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Chicago Kidnapping Defense Attorney

Our Practice Area

Chicago Kidnapping Defense Attorney

According to the Illinois criminal code (720 ILCS 5/10-1), it is illegal for someone to commit a capture of another against their will intentionally or to transfer someone against their will using the threat of force or physical harm. Kidnapping can also happen even when there isn't a direct threat of violence or force. Fraud, deception, and enticement are other methods that might be used in an abduction.

Having a skilled criminal defense attorney on your side from the start could make all the difference in how your case turns out. Chicago child abduction defense attorneys in the Kuchisnki Law Group will be able to carefully review the specifics of the charges and identify any solid defenses in your case.

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Kidnapping Charges in Chicago

Kidnapping is typically classified as either Aggravated or second-degree. Second-degree is usually a low-level felony, but aggravated kidnapping is usually a serious felony. A person must deliberately and intentionally confine another person against their will in order to be charged. The offender must have the intent to detain the victim.

Charges for aggravated kidnapping involve extra elements that intensify the crime. These elements could include the use of a lethal weapon, harming the victim, requesting a ransom, or committing a crime with the intention of committing another criminal.

Child abduction charges in Chicago occur when a minor under the age of 17 is intentionally and illegally taken from their parent or legal guardian.  The offender must have the intent of taking hostage or to keep the child's location a secret.

Definition and Degrees of Kidnapping

Kidnapping happens when an individual intentionally and covertly abducts another individual against their will by the use of force, threat of force, deception, or enticement. In the United States, the confinement of another against their will while putting them in a controlled environment is a serious crime. It might be putting someone against their will into a car and driving them somewhere else, or it might even be confining them in a room so they can't leave. In certain cases, it might be necessary for there to have been unlawful behavior connected to the abduction in order for charges to be brought, such as extorting the victim or a family member or aiding and abetting another kind of crime. The two most common degrees are second-degree and Aggravated or first-degree felony.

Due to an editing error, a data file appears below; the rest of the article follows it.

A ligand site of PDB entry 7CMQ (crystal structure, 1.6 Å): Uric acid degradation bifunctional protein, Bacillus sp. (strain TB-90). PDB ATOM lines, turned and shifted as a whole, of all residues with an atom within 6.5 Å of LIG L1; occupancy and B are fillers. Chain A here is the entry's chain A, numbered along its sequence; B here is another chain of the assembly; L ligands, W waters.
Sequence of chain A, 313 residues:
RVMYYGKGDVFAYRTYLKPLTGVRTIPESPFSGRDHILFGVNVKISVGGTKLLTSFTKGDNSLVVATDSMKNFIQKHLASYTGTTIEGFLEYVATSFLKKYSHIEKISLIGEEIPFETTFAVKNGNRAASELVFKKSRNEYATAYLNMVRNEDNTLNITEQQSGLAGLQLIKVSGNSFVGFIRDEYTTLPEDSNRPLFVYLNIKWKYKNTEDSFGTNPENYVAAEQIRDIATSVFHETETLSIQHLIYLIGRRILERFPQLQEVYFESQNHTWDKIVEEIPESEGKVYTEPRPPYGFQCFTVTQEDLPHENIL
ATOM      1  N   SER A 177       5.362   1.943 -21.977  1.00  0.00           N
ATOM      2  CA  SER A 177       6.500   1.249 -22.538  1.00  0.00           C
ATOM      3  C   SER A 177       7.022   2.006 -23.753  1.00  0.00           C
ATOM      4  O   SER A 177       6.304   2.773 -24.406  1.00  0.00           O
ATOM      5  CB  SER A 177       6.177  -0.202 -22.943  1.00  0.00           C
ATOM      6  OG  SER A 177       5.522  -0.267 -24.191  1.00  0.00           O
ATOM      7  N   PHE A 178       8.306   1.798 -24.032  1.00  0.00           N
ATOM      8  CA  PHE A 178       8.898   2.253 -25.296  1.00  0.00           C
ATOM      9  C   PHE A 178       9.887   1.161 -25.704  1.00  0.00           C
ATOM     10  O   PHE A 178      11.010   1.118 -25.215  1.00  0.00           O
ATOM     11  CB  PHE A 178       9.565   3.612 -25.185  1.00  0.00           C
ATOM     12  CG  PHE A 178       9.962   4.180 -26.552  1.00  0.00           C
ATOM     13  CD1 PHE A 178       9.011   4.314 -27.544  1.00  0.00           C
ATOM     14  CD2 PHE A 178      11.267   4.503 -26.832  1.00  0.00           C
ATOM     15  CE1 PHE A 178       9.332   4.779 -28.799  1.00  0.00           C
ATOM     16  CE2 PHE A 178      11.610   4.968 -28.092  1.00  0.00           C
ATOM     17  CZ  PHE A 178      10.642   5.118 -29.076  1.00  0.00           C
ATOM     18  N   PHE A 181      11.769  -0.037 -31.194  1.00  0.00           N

Although there is no severity classification for abduction under the federal legislation, which is often referred to as the Lindbergh legislation, the Federal Sentencing Guidelines dictate a heavier punishment in cases where the victim suffered injury or if a gun was used during the crime. The Illinois Criminal Code of 2012 (720 ILCS 5) defines various degrees of kidnapping, including the following:

  • Aggravated Kidnapping: Someone is guilty of this crime if they take a child under the age of 13 or someone with a severe or profound intellectual disability as their victim and they kidnap with the intention of demanding a ransom from the victim or anyone else.
  • Forcible Detention: The act of taking hostage without legal justification in order to force them to comply with demands made by the one holding them.
  • Unlawful restraint: When someone knows they are not authorized to hold someone else, they are committing the crime of unlawful restraint.
  • Child Abduction: When someone purposefully disobeys any provisions of a legitimate court order that grants one person exclusive or joint custody, care, or possession of another, such as by hiding or holding the child or taking them out of the court's jurisdiction, that person is guilty of the crime of child abduction.